Spa facilities were and still are, all about offering its visitors the opportunity to lift the spirit and heal the body with the help of water. However, compared to modern spa treatments, taking the waters was a relatively straightforward affair. While contemporary treatments include everything from colour-therapy baths, yoga, acupuncture and physiotherapy to naturopathy and full-scale holistic well-being regimens, taking the waters at a European wellness facility in the 1800s came down to drinking and bathing in mineral-rich water.
What is more, to visit one of the major European health resorts was to participate in a tradition with a long and storied history. Water had been used in rituals for religious and hygienic purposes since prehistoric times. But by the time the European spas started to pop up in the late 18th century, water had also become a scientific topic, studied for its therapeutic benefits.
THE ORIGINS OF SPA CULTURE
But how did this location-specific health culture come to be? The origin of the very word ”spa” is somewhat unclear. As scholar David Clay Large points out in ”The Grand Spas of Central Europe” (2015), the term ”spa” comes from Belgium’s premier water-cure town Spa. The Belgian town adopted the moniker in the 14th century and sometimes used it in an abbreviated form in Roman imperial times. But it’s also possible that ”spa” is a derivation from ”espa”, the Walloon word for ”fountain”.
The first ideas about the medicinal benefits of water took shape in Greek and Roman antiquity. For both the Greeks and the Romans, water was a curative agent that not only provided a path to a cleaner, more beautiful and fertile body but to improved physical and mental health as well. The Greeks developed prototypes of the modern bathtub. At Serangeum, chambers carved into the hillside fed by hot springs served as containers for indulging in relaxation and personal cleansing regimens. But it was the Romans that transformed bathing into a concept and a culture of its own. They called their largest bathhouses thermae - luxurious bathing complexes with pools containing water heated by log fires.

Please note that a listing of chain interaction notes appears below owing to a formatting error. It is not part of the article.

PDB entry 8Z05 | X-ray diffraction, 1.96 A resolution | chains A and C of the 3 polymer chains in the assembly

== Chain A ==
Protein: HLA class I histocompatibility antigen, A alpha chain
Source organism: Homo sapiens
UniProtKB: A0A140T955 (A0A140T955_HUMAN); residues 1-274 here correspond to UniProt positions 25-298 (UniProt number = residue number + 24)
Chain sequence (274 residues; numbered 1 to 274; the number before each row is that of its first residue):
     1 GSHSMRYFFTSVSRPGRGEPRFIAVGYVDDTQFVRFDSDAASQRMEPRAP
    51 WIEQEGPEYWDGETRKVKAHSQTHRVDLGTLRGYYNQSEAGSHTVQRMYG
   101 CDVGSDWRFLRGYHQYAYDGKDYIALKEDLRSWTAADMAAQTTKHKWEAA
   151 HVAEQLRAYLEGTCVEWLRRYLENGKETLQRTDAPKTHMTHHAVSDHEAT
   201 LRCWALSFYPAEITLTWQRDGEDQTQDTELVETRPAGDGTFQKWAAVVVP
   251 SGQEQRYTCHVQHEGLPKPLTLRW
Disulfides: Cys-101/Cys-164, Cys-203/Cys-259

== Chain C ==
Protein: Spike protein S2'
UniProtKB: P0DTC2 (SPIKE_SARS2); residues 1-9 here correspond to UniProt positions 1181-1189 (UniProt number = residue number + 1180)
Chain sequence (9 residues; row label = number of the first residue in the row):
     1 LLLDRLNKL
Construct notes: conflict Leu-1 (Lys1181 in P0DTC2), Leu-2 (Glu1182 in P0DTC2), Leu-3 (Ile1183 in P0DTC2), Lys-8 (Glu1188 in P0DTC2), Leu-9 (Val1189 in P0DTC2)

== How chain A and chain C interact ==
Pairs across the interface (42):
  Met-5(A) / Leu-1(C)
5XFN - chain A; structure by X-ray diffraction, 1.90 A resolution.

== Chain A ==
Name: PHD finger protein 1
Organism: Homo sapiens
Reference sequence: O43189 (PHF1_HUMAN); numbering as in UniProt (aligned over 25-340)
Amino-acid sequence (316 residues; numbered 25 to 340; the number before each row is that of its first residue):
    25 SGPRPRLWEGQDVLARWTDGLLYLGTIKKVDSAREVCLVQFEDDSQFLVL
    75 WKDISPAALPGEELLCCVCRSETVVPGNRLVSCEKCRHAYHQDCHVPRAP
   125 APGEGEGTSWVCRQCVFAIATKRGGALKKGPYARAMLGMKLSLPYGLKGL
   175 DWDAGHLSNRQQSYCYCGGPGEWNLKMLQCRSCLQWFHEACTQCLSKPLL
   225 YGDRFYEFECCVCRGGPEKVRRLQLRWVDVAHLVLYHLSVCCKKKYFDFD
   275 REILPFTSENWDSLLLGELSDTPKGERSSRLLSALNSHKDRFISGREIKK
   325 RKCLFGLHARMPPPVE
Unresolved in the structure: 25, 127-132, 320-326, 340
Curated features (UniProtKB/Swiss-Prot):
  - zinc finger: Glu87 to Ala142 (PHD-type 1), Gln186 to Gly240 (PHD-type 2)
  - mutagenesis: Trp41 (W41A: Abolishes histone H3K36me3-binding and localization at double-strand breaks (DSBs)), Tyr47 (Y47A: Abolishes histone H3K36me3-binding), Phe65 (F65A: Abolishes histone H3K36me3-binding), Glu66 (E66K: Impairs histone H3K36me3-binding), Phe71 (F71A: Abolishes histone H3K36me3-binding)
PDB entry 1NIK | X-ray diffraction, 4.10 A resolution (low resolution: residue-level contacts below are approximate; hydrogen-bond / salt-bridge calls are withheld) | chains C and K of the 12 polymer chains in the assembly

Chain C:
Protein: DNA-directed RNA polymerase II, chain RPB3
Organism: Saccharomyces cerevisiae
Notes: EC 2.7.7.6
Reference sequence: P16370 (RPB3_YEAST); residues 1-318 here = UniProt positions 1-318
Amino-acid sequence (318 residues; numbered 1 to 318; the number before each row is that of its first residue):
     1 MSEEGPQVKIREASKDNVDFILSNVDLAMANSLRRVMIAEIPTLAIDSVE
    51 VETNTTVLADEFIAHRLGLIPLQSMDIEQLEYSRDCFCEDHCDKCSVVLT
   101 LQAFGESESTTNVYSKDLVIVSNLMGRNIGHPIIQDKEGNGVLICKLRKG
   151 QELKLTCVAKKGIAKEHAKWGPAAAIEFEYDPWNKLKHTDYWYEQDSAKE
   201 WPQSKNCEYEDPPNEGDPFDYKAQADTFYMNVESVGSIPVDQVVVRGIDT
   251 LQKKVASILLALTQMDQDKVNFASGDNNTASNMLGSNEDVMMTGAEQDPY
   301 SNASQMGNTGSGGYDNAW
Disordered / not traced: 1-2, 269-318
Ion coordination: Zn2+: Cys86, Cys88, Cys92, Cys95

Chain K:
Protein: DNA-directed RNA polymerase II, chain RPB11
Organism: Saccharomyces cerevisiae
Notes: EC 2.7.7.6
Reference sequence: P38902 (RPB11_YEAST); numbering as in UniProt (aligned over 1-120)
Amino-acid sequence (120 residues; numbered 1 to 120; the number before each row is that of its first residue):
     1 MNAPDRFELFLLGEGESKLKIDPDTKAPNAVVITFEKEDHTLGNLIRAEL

As the Roman Empire started to crumble around AD 400, so did the Roman bathing culture. And to be fair, the Middle Ages that followed upon Rome’s fall, was not an inspiring bathing period in human history. The practice of public bathing fell into decline, and Christianity’s view of it as sinful and decadent only worsened the overall sanitary conditions. It wasn't until the advent of the Age of Reason that this started to change. By the late 1700s, water-cures were in vogue again.
The daily routine more or less followed the same pattern: rise early. Take a hot bath. Drink mineral-rich water from a fountain and finish off the day by taking a walk on the town promenade.
EUROPEAN SPA CULTURE IN THE 19TH CENTURY
The real peak years of the European spa culture spanned, roughly speaking, from 1800 to the 1920s. The towns we today associate the most with a particular brand of old world sophistication are a handful: Baden-Baden and Bad Ems in Germany, Aix-les-Bains in France, Karlsbad in Bohemia (today’s Czech Republic), and Marienbad (like Karlsbad, located in Bohemia).
Offering medicinal water-cures, the facilities in these towns borrowed many features of the Roman baths such as hot and cold baths as well as steam rooms. Also, like the Roman bathhouses, there were rooms for socialisation, entertainment and reading: libraries, lounges, and gambling rooms. Most spa towns of notice provided a range of premium services that went beyond standard procedure. One that was particularly popular among Europe’s high-rollers and bon vivants in the 18th and 19th century was the so-called Kurliste. This leather-bound record of prominent visitors provided newly arrived guests a quick update on who else was in town. It was key for socialisation as it made it easier for guests to find each other and make new connections.